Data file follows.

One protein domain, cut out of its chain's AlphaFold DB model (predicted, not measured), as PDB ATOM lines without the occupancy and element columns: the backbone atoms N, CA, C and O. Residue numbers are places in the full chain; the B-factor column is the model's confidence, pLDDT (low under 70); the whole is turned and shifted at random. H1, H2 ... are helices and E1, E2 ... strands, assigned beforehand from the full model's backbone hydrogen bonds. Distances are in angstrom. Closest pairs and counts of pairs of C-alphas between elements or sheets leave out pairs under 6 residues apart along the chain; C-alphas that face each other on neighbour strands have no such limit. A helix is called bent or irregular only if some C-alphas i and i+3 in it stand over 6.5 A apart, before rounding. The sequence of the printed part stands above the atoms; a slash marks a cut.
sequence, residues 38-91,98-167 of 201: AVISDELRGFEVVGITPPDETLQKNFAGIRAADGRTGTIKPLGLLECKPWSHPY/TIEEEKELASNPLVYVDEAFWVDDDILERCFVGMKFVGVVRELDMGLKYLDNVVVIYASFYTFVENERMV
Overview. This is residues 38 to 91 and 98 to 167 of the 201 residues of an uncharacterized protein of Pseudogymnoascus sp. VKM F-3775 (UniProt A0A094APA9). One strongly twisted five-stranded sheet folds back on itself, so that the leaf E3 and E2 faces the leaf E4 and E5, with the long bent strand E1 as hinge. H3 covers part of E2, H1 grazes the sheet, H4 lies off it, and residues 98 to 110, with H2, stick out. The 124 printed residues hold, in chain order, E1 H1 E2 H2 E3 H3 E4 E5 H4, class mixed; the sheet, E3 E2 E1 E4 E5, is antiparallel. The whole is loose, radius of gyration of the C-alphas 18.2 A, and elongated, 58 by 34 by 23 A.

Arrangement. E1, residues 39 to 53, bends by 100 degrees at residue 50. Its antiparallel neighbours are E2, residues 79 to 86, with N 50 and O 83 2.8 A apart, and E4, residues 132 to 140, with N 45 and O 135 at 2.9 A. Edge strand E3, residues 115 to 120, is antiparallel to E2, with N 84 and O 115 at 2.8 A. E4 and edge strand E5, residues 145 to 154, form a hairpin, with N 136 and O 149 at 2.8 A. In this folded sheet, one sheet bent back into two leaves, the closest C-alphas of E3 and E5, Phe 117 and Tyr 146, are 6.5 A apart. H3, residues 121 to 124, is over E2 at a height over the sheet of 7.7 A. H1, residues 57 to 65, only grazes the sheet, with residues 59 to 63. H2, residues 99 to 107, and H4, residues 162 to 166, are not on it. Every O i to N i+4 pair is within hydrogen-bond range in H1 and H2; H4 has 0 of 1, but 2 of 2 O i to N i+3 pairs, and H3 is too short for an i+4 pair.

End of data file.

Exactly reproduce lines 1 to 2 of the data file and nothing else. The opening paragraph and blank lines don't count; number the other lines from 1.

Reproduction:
sequence, residues 38-91,98-167 of 201: AVISDELRGFEVVGITPPDETLQKNFAGIRAADGRTGTIKPLGLLECKPWSHPY/TIEEEKELASNPLVYVDEAFWVDDDILERCFVGMKFVGVVRELDMGLKYLDNVVVIYASFYTFVENERMV
Overview. This is residues 38 to 91 and 98 to 167 of the 201 residues of an uncharacterized protein of Pseudogymnoascus sp. VKM F-3775 (UniProt A0A094APA9). One strongly twisted five-stranded sheet folds back on itself, so that the leaf E3 and E2 faces the leaf E4 and E5, with the long bent strand E1 as hinge. H3 covers part of E2, H1 grazes the sheet, H4 lies off it, and residues 98 to 110, with H2, stick out. The 124 printed residues hold, in chain order, E1 H1 E2 H2 E3 H3 E4 E5 H4, class mixed; the sheet, E3 E2 E1 E4 E5, is antiparallel. The whole is loose, radius of gyration of the C-alphas 18.2 A, and elongated, 58 by 34 by 23 A.